American journalists flattered the regime as well, but with less luck. In November 2011, more than half a year into the uprising, Brian Williams’s producer at NBC wrote to request an interview, as did Scott Pelley’s producer at CBS’s Evening News a few weeks later. With deaths mounting by the hour, it was quite a feeding frenzy last fall. Bob Simon’s producer at 60 Minutes sought an advantage. He reminded his Syrian correspondent that “60 Minutes interviewed President Hafez al-Assad back in the 1970s.” After a few paragraphs of boilerplate PR for his show (“For the last 43 years, it has featured stories on the most important newsmakers of our time .  .  . ”), the producer signs off, “We would be most honored to have President al Assad on our program.” God only knows what Barbara Walters’s staff wrote to actually get her prized interview with Assad in December​—​those missives weren’t leaked.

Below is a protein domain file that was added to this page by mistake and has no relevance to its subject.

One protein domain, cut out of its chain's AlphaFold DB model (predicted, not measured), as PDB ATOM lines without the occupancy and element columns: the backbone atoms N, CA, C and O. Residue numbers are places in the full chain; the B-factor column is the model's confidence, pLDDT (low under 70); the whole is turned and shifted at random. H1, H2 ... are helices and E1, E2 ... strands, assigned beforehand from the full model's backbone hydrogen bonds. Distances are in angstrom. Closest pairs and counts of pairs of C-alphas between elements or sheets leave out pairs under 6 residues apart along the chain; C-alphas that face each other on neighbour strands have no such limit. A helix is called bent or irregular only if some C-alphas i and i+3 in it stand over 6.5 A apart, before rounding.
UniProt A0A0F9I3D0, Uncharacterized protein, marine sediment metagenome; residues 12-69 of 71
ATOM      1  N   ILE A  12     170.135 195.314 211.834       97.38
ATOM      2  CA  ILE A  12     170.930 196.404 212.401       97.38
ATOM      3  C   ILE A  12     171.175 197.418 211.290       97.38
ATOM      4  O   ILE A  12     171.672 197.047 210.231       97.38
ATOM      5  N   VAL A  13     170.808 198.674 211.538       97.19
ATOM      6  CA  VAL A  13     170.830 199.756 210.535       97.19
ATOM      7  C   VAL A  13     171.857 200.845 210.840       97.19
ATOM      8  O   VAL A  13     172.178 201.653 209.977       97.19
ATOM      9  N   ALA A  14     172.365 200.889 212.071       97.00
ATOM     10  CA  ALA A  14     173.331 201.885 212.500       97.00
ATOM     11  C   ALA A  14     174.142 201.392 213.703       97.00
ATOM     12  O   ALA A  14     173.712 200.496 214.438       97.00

The hacked emails show how Assad’s advisers sought to prep him for the Walters interview. Sheherazad Jaafari, a press attaché at the Syrian mission to the United Nations, and daughter of Syria’s U.N. ambassador, Dr. Bashar Jaafari, boasted of her research into American media. Her advice was to turn any accusations directed at Assad back on American policymakers. For instance, when asked about torturing civilians, Assad should remind the viewing audience about Abu Ghraib, and explain that “Syria doesn’t have a policy to torture people, unlike the USA, where there are courses and schools that specialize in teaching policemen and officers how to torture.” She contends that “the American Psyche can be easily manipulated.”

In fact, only a small number of Americans are susceptible to the Syrian regime’s hamfisted propaganda, but on the evidence of the emails, they never needed to be manipulated.